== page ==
Lawyers “must make way” for justice innovation to take hold

China: Internet court in action

A report on global access to legal services has identified established legal professions led by lawyers as a block to progress and urged them to step aside in favour of non-lawyer leaders who can be relied on to bring in necessary reforms without self-interest.

Among suggestions for radical change was an increasing role for less-qualified, locally-based paralegals to shoulder some of the work currently reserved to lawyers.

It also strongly praised the regulatory model created by the Legal Services Act 2007 as a way to foster innovation and accessibility.

The report was the second taking a global approach to legal services in the space of a week, and also located many problems of legal innovation in the difficulty of reaching the required scale and the context of funding pressures, such as a lack of ‘room to fail’.

The report – Innovating justice: needed and possible – was published this week by a taskforce of Pathfinders for Peaceful, Just and Inclusive Societies.

The Pathfinders is an organisation that counts several United Nations members, including the UK, and UN bodies among its supporters, and the taskforce was co-chaired by justice ministers from Argentina and Sierra Leone and a trade minister from the Netherlands.

The taskforce said there were 244m people around the world in critical need of legal security and the protection of a rule of law, plus another 1.5bn with unmet everyday legal needs and 4.4bn who lacked legal identity.

It said that despite the world becoming more connected by the internet and social media, a trend hastened by urbanisation – possibly speeded up by climate change – there was a justice gap not being bridged by innovation, with a consequent price to be paid in widespread lack of trust in societies.

Key among urgent change needed, the report stressed, was a “mental” shift towards seeing justice not as applying norms to people’s behaviour, but re-framed in terms of their justice needs “and the fairness of their relationships”.

This meant that justice systems run by lawyers and legal practitioners had to give way to non-lawyers, much as in the health sector doctors did “not exclusively run health ministries, hospitals and supervisory bodies”.

The report went on: “The exclusivity of lawyers is unparalleled and contributes to an inward-looking sector that does not innovate.

“This ‘guild’-like system is determined by rules and a culture that make it hugely difficult to participate if you are not from that closed group.”

Instead, it advocated that justice systems should be run by others: “Psychologists, social scientists, data analysts, designers, neurologists, social workers, public and business administrators, and critically users – must be let in.”

The taskforce called lawyers dominating the direction of justice the “robe model”, which lawyers worldwide and governments had to recognise was “at the end of its life-cycle”.

“What attorneys, judges and prosecutors do, the procedures they follow when solving disputes or coping with crimes, yes even what young lawyers have to learn at university, all this has been laid down in precise rules…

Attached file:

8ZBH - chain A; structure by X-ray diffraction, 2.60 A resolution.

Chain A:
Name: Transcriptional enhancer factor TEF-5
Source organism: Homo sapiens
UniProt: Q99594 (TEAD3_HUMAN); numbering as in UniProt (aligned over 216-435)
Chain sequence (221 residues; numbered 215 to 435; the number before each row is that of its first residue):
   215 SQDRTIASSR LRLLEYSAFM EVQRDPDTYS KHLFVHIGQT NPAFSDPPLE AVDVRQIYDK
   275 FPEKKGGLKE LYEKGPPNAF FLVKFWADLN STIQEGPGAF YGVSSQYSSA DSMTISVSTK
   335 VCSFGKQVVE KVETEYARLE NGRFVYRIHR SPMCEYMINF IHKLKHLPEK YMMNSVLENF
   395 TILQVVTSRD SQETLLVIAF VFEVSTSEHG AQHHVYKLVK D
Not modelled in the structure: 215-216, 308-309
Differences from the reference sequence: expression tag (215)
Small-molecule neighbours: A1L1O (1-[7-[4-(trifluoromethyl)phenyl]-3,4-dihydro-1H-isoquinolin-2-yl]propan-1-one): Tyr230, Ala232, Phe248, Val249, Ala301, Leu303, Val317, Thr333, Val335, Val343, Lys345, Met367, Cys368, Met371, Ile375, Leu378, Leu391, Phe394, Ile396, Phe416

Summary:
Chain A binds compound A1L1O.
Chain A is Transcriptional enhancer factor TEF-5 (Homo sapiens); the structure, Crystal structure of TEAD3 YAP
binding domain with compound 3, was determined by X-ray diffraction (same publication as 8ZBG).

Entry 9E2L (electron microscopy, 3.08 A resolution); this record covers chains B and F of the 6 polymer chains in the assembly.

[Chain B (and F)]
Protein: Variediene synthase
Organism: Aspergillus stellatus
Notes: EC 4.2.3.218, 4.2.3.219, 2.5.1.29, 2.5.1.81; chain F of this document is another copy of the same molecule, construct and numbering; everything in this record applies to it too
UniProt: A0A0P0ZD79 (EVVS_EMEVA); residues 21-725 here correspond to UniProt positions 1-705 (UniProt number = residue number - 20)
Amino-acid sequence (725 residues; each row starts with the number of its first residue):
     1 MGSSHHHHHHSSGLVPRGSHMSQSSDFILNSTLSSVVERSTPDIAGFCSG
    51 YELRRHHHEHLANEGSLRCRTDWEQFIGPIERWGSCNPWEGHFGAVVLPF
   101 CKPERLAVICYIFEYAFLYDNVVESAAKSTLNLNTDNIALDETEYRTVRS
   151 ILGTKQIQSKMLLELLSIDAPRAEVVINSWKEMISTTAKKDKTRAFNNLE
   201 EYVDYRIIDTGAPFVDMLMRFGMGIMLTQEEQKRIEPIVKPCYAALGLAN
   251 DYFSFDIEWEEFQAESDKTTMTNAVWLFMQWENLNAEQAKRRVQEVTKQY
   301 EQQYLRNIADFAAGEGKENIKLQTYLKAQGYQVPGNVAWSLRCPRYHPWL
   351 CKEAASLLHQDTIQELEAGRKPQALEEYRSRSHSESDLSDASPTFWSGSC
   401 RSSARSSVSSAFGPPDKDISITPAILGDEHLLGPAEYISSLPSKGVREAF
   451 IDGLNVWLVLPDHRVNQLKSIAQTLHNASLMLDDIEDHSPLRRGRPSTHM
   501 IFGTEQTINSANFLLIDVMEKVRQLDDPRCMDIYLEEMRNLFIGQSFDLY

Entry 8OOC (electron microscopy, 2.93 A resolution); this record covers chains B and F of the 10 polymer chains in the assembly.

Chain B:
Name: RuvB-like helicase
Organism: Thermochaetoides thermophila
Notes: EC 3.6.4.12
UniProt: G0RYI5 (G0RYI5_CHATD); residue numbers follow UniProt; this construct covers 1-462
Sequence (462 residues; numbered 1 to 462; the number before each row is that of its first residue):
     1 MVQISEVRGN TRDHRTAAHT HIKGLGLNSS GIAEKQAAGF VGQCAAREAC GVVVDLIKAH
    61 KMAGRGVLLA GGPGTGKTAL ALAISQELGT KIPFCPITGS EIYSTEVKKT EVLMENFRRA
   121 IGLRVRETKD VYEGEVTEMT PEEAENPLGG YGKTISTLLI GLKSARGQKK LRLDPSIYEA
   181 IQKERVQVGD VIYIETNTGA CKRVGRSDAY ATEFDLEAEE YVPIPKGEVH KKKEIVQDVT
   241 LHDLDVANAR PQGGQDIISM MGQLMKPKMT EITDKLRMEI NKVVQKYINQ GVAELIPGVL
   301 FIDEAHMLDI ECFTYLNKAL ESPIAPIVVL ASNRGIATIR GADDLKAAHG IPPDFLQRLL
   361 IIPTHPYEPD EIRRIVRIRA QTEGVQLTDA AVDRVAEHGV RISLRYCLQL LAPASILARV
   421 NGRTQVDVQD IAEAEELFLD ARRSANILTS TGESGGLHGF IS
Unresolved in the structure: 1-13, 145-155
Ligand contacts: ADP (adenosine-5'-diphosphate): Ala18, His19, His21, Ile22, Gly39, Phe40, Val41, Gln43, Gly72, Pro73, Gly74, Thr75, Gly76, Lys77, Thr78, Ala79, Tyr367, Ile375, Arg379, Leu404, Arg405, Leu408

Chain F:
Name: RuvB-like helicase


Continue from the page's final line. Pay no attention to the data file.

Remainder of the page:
“These rules are predominantly only made by the legal profession itself. This works like a powerful closed community, stifling innovation, keeping out technology, complicating informal justice in communities and evidence-based conflict resolution.”

Less qualified and regulated paralegal “accessible justice helpers” close to the communities where they worked, could be one solution to closing the justice gap, possibly paid for by legal insurance schemes, the authors said.

Improved contracts might also be a way of creating the necessary scale to effect global change, they suggested.

They highlighted the work of LegalZoom – which bought Wakefield firm Beaumont Legal in the UK – which they said research showed had helped to lower the average price of legal services by “increasing beneficial competition”.

They also highlighted various uses of data-driven technology in helping resolve disputes more cheaply, for instance in China: “For civil and criminal matters, the Shanghai High Court has led the way, offering AI bot-based legal advice via WeChat, one of China’s most popular social media platforms.”

They stressed that innovations in the justice sector required what they called an “ecosystem” that allowed experimentation and failure, with the support of “ministries of justice, councils of judiciaries, law societies, bar associations, and universities”.

Also, they recommended legal education had to change radically to engineer a break with the past: “As long as law schools teach lawyers what they have taught them in the past, most lawyers will continue to do what they do…

The curriculum needs to be adapted to include training in skills that will allow lawyers to work more evidence based and data-driven.

“In addition, the system change that is needed will require a lot of justice entrepreneurship, which can be taught.”

In relation to regulation, they said the Legal Services Act shift from a focus on regulating people to regulating services, “which could be provided by a host of innovative people and businesses”, meant the regime had the flexibility to accommodate new models.

“Moreover, it fosters responsible competition to help drive costs down and quality and accessibility up. It is an inspirational model that deserves to be followed and developed further.”


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